1

In the following excerpt from the book Yoga Sutras by Edwin Bryant, the author is arguing that the fundamental difference between Buddhist and Hindu philosophy is that Buddhists believe that when 'all the objects of consciousness are removed, consciousness vanishes'

from yoga sutras about consciousness

I think it is wrong. When we leave all the objects of consciousness and enter in the first Jhnana then we are not conscious of any - 'sense-object' but we are conscious nonetheless otherwise it will be like sleeping or unconscious.

Also there is a plane of 'infinity of consciousness' which is the 3rd Jhnana so we are experiencing something that is infinite, so there is a human experience so consciousness is there.

  • So is the author right or wrong?

  • What is the Buddhist take about the existence of consciousness apart from human brain?

  • Does the Consciousness exist in the universe apart from living beings? (IMO even if that exists that does not contradict with Annatta.. So we have space for Idealism.

Small Edit: I am trying to defend the position of 'monistic idealism' within the framework of Buddhism. Also, check this paper

  • Comments are not for extended discussion; this conversation has been moved to chat. – ChrisW Sep 4 '18 at 14:28
2

According to Buddhism does the Consciousness vanish when the objects of consciousness are removed?

There are different types of consciousness, or different things which are all translated as "consciousness".

I gather from answers and comments to this question that:

  • There are five sense-consciousness (e.g. eye-consciousness) which arise when there's a sense-object and attention
  • There's a sixth, analogous to the five, where the mind becomes conscious of thoughts (like the eye becomes conscious of sights)

Later forms of Buddhism posit two further consciousness (see e.g. Eight Consciousnesses). I suspect that early Buddhism might do something similar but perhaps using different names -- my (poor) understanding is that the function of the (early) sankhara aggregate might be similar to the function of the (later) ālāya vijñāna consciousness.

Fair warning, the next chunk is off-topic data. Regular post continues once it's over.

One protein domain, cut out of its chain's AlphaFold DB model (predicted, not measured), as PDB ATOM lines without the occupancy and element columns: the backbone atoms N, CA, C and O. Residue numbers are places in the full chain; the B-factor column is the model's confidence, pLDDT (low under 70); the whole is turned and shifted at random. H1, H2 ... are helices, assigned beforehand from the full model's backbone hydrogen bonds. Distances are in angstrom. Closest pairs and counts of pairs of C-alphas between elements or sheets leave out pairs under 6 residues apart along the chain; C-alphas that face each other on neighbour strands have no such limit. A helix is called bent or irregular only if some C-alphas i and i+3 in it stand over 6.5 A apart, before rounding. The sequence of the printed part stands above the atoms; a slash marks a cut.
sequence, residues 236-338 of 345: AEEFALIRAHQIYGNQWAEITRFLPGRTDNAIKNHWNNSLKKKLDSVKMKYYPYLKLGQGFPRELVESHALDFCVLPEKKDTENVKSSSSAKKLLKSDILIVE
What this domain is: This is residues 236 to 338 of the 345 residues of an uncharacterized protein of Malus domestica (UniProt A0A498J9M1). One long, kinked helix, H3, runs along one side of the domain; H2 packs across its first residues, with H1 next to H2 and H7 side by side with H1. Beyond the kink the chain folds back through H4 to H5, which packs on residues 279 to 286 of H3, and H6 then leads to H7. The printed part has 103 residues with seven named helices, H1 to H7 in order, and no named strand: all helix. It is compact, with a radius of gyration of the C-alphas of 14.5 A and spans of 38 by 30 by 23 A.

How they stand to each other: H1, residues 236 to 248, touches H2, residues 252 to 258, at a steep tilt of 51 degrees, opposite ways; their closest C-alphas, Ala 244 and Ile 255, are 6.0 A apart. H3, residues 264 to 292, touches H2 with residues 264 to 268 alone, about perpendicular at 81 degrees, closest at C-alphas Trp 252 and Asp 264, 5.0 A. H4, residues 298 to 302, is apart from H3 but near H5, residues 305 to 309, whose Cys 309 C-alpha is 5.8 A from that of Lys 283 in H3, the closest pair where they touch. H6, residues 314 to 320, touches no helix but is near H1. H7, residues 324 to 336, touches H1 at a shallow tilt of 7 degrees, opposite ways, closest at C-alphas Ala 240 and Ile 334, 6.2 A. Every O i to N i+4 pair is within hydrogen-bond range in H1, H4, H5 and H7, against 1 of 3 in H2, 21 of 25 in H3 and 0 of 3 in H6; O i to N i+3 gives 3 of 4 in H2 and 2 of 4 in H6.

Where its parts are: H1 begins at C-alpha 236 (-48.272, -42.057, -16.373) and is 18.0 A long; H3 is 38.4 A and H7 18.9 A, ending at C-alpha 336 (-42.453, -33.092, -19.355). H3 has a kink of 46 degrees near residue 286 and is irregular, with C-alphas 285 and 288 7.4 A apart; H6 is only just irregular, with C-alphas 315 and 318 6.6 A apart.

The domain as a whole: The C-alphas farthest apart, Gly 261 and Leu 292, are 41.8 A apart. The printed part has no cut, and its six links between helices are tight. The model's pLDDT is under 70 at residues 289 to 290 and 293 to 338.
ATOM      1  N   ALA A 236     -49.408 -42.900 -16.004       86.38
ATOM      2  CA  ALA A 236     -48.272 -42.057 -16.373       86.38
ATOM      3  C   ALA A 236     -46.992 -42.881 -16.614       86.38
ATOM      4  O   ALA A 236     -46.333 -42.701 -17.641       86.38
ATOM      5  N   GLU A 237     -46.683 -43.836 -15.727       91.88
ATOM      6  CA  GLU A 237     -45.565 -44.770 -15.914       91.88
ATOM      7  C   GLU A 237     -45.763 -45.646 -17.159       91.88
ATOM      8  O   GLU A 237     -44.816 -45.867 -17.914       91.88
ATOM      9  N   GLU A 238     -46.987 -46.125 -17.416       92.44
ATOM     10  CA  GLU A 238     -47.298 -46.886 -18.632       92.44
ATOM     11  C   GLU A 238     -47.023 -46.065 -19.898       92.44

So is the author right or wrong?

I think he's right that there's no sense-consciousness when there's no sense-object.

Wrong in that there are longer-lived aspects of the mind.

Also I think that the (or a) difference between Buddhism and Hinduism is that consciousness, whether short or long, isn't viewed as "self" or "soul".

What is the Buddhist take about the existence of consciousness apart from human brain?

I don't know, "sentient beings" aren't necessarily human -- they may be animal, ghost, or in a hell or a heaven.

I think that Tibetan Buddhism also posits a Bardo, and existence after death and before the next birth, whereas I think that Theravada assumes that consciousness exists in a body.

Does the Consciousness exist in the universe apart from living beings?

I don't know; that sounds like it might be Hindu "Brahman" -- I don't think it's a feature of the Pali suttas, maybe it's (I don't know) in any of the later doctrines.

Also there's e.g. Brahma (a God), not to be confused with Brahman -- Brahma exists (according to the suttas) -- probably a living being but not a human being, a human body.

  • 'Monistic Idealism' is gaining some ground in mainstream physics, check this article -->blogs.scientificamerican.com/observations/… . The Hindu Brahman still has a self, so that position can be easily contested. With the 'universe thing,' I am basically trying to contest the idealist position within the framework of Buddhism. – user13135 Sep 3 '18 at 16:50
  • Sorry, I got the answer but I unaccepted, I think I will take some more point of views. – user13135 Sep 3 '18 at 17:01
  • In the link you provided, Medhini says all five khandas are impermanent, but I think the nature of consciousness is vastly kept unspoken. That which is perceived can be impermanent, that which is perceiving cannot be impermanent as 'quality of change' cannot be ascribed to it. – user13135 Sep 3 '18 at 17:11
  • 1
    I'm a little ignorant of Physics -- I studied Applied Maths, which was not quite the same subject. And, I know nothing of "Monistic Idealism" (your modern doctrine) but I inferred a while ago that monism in general is OK as far as it goes, but is maybe not prescriptive nor falsifiable ... like saying "God", "Tao", "Brahman" are all references to "the One", monad ... but what then? Physicists (Einstein and so on) have been talking about God and consciousness for at least the last 100 years. I don't want to disparage their attainments. The Buddha though was meant to be uniquely capable ... – ChrisW Sep 4 '18 at 10:08